Those <gh>'s are all that is left of two sounds that were common in Old English but have
disappeared from our language. They were velar and palatal fricatives--that is, fricative sounds
pronounced far back in the mouth, much like the sounds in the Scottish pronunciation of loch and
the German pronunciation of Bach. In Old English they were most often spelled <g> or <h>; in
Middle English they were usually spelled <gh>. In some pronunciations of a few quite rare words
<gh> still spells a velar fricative: curraugh, haugh, kiaugh, lough, quaigh, yogh.
But over time most of these Old English fricatives changed and eventually disappeared. As they
did so, they affected the vowels preceding them, lengthening some, turning others into
diphthongs. As a result today the <gh>'s that descend from Old English usually follow a long <i>
or another long vowel or diphthong spelled <ai>, <au>, <ei>, or <ou>:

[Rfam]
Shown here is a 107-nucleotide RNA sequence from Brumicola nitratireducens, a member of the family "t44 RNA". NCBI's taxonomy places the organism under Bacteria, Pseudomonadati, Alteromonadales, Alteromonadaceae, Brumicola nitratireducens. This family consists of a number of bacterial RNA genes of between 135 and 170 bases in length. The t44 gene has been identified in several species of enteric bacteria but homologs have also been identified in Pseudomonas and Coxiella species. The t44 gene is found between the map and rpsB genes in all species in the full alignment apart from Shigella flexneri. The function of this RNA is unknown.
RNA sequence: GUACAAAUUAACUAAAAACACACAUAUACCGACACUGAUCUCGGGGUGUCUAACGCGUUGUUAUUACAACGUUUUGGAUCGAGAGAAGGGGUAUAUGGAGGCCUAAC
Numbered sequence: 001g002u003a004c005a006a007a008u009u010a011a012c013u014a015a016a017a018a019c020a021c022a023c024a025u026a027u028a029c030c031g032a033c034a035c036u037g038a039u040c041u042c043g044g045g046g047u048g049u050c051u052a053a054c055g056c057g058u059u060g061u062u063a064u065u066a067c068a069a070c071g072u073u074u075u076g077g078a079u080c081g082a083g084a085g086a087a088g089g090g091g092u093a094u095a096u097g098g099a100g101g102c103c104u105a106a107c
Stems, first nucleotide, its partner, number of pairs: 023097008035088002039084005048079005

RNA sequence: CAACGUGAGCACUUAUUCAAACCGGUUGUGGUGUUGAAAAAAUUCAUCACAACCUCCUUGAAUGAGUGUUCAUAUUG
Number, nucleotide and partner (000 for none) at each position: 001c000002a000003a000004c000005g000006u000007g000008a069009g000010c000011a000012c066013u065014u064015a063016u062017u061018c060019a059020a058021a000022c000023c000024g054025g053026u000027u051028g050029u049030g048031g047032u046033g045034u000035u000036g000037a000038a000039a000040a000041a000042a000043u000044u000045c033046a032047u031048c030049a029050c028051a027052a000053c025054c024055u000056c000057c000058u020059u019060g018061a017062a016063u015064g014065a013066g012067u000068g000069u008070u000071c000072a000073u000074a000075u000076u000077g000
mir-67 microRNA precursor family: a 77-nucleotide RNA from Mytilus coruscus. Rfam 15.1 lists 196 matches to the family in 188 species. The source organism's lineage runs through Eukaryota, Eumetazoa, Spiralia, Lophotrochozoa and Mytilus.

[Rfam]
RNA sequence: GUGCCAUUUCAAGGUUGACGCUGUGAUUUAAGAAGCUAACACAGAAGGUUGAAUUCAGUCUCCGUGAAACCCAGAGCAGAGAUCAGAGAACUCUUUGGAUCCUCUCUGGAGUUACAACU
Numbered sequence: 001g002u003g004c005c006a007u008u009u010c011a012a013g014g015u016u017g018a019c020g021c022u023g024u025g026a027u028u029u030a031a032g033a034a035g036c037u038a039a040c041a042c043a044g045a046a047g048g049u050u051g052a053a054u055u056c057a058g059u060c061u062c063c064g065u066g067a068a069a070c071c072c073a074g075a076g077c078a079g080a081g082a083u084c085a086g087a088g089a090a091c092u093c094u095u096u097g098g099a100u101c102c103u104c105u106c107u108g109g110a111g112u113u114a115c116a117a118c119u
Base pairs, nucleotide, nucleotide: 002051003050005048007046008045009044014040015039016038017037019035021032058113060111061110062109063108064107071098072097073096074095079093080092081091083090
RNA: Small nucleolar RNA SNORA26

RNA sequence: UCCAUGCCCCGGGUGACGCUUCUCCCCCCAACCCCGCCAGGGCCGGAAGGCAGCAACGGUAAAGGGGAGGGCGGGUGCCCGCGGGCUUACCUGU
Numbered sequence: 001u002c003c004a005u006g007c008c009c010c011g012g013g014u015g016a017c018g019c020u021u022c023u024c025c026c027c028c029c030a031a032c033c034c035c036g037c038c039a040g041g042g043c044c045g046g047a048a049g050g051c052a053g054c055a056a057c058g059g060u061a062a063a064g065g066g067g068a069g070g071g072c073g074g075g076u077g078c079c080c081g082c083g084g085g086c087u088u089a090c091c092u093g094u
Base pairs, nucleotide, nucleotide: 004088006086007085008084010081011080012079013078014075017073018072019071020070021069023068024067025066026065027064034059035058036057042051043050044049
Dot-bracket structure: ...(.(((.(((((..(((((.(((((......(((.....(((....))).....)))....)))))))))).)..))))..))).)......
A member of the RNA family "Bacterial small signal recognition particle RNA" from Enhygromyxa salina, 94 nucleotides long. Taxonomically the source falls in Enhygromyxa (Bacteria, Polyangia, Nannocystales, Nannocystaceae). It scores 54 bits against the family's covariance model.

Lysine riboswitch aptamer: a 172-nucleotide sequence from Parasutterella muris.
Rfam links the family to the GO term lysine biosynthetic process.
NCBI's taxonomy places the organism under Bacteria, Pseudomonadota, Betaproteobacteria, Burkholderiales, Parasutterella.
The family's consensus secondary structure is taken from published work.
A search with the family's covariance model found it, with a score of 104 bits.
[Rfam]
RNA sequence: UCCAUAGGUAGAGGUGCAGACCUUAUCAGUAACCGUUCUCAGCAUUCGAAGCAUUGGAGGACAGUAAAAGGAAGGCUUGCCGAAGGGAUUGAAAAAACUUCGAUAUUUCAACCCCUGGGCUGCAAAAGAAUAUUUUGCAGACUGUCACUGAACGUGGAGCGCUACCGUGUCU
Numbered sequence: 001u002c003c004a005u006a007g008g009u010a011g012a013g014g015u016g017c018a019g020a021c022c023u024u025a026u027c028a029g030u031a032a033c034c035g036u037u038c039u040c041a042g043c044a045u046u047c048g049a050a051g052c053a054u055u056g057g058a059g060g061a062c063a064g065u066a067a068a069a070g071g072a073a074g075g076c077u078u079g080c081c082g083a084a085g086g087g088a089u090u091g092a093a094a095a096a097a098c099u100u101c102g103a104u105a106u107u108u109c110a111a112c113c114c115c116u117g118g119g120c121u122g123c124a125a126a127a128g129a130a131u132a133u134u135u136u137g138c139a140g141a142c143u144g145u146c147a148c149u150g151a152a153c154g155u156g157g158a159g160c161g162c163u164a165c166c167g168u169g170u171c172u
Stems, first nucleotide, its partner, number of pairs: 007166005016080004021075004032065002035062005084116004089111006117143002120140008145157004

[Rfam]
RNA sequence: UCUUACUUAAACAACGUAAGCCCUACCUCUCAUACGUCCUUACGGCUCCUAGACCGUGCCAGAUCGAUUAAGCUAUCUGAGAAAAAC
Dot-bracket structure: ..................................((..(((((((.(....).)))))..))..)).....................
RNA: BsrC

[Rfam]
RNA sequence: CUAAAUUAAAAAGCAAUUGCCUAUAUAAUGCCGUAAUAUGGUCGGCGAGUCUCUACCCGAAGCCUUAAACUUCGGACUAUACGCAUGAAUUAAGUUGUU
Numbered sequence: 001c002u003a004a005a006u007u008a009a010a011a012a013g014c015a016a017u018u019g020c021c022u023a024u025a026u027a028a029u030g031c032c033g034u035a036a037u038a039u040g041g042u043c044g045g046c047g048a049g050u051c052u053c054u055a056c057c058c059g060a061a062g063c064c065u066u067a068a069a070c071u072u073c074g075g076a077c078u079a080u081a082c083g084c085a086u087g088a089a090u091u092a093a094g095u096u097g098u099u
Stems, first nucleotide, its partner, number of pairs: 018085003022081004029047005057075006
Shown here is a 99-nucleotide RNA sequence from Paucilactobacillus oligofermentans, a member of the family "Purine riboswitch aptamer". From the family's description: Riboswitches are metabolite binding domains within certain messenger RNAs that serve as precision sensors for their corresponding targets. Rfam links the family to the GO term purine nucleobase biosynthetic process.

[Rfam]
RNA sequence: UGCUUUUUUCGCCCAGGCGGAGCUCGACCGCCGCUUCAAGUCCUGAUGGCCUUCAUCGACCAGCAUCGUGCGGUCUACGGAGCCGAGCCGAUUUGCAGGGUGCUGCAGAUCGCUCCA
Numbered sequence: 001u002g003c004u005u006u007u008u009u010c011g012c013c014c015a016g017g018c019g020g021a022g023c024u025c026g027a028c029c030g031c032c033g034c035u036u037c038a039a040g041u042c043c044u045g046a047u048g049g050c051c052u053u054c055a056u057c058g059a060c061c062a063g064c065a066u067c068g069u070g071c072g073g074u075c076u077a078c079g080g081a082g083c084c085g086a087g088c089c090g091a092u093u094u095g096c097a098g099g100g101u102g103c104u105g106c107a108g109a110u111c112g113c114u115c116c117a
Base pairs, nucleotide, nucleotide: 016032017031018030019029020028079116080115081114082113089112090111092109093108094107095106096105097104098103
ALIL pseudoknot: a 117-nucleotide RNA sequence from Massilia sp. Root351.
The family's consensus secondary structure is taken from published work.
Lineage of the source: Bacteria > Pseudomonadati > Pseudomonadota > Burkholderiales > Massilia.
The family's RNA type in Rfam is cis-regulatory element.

bight, bright, dight, fight, flight, fright, high, hight, knight, light, might, nigh, night, plight,
right, sigh, sight, slight, thigh, tight, wight, wright;
eight, freight, neighbor, sleigh, weigh, weight;
dough, though, borough, thorough,
slough "bog", through;
bough, doughty, plough.
In a few cases the <gh> follows short [o] or [ spelled
<au> or <ou>:
aught, caught, daughter, distraught, fraught, haughty, naught, naughty, slaughter, taught;
bought, brought, fought, nought, ought, sought, thought, wrought.
And in a few cases <gh> spells [f] after <au> spelling [a] or <ou> spelling [u]:
draught, laugh, laughter;
clough, enough, rough, slough "discard", sough, tough.
A few words have been respelled with <gh> via analogy with the <gh> that descends from the
Old English fricatives: blight, chough, delight, distraught, furlough, haughty, inveigh, sleigh,
Other than the native burgh, none of the <gh> spellings of [g] descend from the Old English
fricatives. Ghost is probably a Flemish-influenced respelling of earlier gost by the first English
printer William Caxton, and aghast and ghastly are probably respellings via analogy with ghost.
The remainder are foreign adoptions — afghan, agha, barghest, carragheen, dinghy, ghat,
ghetto, ghoul, ogham, prioghi, sorghum, spaghetti, yoghurt, etc.
And finally, in a few words <gh> is the product of the concatenation of two bases, as in bighead
big+head: foghorn, leghorn, pigheaded, etc. (AES, 11.2.2, 126.96.36.199, 15.2.3, 188.8.131.52, and